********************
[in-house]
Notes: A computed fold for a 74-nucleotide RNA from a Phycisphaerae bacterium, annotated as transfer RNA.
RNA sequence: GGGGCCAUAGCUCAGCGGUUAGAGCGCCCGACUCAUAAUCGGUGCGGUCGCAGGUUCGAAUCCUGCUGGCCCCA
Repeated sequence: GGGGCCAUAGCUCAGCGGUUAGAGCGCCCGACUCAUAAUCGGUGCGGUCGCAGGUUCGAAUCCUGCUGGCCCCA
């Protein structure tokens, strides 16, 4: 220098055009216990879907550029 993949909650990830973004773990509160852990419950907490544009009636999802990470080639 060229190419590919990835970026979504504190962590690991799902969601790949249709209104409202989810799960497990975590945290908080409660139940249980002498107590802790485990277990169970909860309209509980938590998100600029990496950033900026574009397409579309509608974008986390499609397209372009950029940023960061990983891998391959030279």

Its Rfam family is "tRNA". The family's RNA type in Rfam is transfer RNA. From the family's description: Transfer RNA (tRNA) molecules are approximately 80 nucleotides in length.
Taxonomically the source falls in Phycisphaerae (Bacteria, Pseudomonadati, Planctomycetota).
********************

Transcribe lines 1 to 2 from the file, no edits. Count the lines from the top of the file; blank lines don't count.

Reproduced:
[in-house]
Notes: A computed fold for a 74-nucleotide RNA from a Phycisphaerae bacterium, annotated as transfer RNA.